THE FOLLOWING MANAGEMENT’S DISCUSSION AND ANALYSIS OF FINANCIAL CONDITION AND RESULTS OF OPERATIONS CONTAINS FORWARD-LOOKING STATEMENTS WITHIN THE MEANING OF THE PRIVATE SECURITIES LITIGATION REFORM ACT OF 1995.  SUCH FORWARD-LOOKING STATEMENTS INVOLVE RISKS AND UNCERTAINTIES, INCLUDING THOSE SET FORTH IN PART II, ITEM 1A OF THIS REPORT AND CONTAINED IN OTHER REPORTS WE FILE WITH THE SECURITIES AND EXCHANGE COMMISSION.  OUR ACTUAL RESULTS COULD DIFFER MATERIALLY FROM THOSE ANTICIPATED IN THESE FORWARD-LOOKING STATEMENTS.

Overview

We provide services primarily to providers, payors, government agencies, pharmaceutical, biogenetic, and other healthcare organizations in North America, Europe, and Asia.  We generate substantially all of our revenues from fees for information technology outsourcing services and professional services.

We typically bill for our services on an hourly or fixed-fee basis as specified by the agreement with a particular client.  For services billed on an hourly basis, in our consulting and systems integration businesses (“CSI”), fees are determined by multiplying the amount of time expended on each assignment by the project hourly rate for the staff members assigned to the engagement.  Fixed fees, including outsourcing fees, are established on a per-assignment or monthly basis and are based on several factors such as the size, scope, complexity and duration of an assignment, the number of our employees required to complete the assignment, and the volume of transactions or interactions.  Revenues are generally recognized related to the level of services performed, the amount of cost incurred on the assignment versus the estimated total cost to complete the assignment, or on a straight-line basis over the period of performance of service.  Additionally, we have been licensing an increased amount of our software products, generally in conjunction with the customization and implementation of such software products.  Revenues from our software licensing and maintenance were approximately 3.1% of our net revenues in fiscal year 2005 and 4.2% of our net revenues for the nine months ended September 29, 2006.  We expect our software licensing and related implementation revenues to continue to grow incrementally in the near future.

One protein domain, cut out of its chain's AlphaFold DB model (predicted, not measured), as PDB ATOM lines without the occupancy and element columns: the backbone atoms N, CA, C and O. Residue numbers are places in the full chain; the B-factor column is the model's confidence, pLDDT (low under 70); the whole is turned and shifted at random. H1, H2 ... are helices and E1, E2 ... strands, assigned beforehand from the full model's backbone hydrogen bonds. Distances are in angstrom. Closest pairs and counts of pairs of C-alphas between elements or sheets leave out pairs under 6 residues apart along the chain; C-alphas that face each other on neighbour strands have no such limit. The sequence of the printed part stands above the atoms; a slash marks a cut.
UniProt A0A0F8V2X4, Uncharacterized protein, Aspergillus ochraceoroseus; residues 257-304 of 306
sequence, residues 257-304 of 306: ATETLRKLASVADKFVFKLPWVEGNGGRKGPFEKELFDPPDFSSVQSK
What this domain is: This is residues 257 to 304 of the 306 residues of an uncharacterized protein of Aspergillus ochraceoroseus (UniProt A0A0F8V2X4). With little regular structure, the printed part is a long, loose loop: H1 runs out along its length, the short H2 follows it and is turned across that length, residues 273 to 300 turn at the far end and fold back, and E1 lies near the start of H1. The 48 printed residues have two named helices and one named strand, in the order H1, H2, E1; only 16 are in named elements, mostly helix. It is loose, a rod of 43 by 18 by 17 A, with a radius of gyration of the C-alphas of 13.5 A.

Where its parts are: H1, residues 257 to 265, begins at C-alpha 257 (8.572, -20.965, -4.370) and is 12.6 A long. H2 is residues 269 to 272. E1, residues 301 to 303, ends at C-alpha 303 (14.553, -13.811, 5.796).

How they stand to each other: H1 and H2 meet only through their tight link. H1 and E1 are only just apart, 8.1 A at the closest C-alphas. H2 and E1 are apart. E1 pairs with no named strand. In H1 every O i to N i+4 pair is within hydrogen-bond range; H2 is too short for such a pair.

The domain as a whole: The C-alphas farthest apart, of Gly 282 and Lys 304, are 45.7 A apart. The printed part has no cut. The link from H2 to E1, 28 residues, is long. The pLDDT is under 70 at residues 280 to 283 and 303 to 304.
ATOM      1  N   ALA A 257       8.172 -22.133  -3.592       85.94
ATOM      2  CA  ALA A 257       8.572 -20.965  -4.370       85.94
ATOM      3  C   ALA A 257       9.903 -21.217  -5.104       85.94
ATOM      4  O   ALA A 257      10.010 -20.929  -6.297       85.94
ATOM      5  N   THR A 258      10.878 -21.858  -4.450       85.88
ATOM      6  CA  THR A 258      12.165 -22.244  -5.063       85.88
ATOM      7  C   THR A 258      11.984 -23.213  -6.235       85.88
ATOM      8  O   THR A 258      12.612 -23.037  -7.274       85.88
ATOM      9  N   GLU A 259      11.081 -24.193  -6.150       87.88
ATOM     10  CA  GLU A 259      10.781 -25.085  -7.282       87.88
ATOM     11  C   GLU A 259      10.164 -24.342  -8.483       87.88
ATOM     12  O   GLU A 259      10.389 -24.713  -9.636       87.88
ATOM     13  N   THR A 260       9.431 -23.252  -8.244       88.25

Provisions are made for estimated uncollectible amounts based on our historical experience.  We may obtain payment in advance of providing services.  These advances are recorded as customer advances and reflected as a liability on our balance sheet until services are provided.  Provisions for estimated losses on individual contracts are made in the period in which the loss first becomes known.

Out-of-pocket expenses billed and reimbursed by clients are included in total revenues, and then deducted to determine revenues before reimbursements (“net revenues”).  For purposes of analysis, all percentages in this discussion are stated as a percentage of net revenues, since we believe that this is the more relevant measure of our business.

Cost of services primarily consists of the salaries, bonuses, and related benefits of client-serving staff, subcontractor expenses, and infrastructure costs related to services provided to clients and in our offshore shared service center.  Selling expenses primarily consist of the salaries, benefits, travel, and other costs of our sales force, as well as marketing and market research expenses.  General and administrative expenses primarily consist of costs to support our business such as non-billable travel, internal information systems and infrastructure, salaries and expenses for executive management, financial accounting and administrative personnel, and legal and other professional services.  As staff related costs are relatively fixed in the short term, variations in our revenues and operating results in our

20




CSI business can occur as a result of variations in billing margins and utilization rates of our billable associates.

Our most significant expenses are our human resource and related salary and benefit expenses.  As of September 29, 2006, approximately 1,514 of our 2,612 employees are billable consultants and software developers.  Another 733 employees are part of our outsourcing business.  The salaries and benefits of such billable personnel staff and outsourcing related employees are recognized in our cost of services.  Most non-billable employee salaries and benefits are recognized as a component of either selling or general and administrative expenses.  Approximately 14.0% of our workforce, or 365 employees, are classified as non-billable.  Our cost of services as a percentage of net revenues is directly related to several factors, including, but not limited to:

·                  Our staff utilization, which is the ratio of total billable hours to available hours in a given period;

·                  The amount and timing of cost incurred;

·                  Our ability to control costs on our outsourcing projects;

·                  The billed rate on time and material contracts; and

·                  The estimated cost to complete our non-outsourcing fixed price contracts.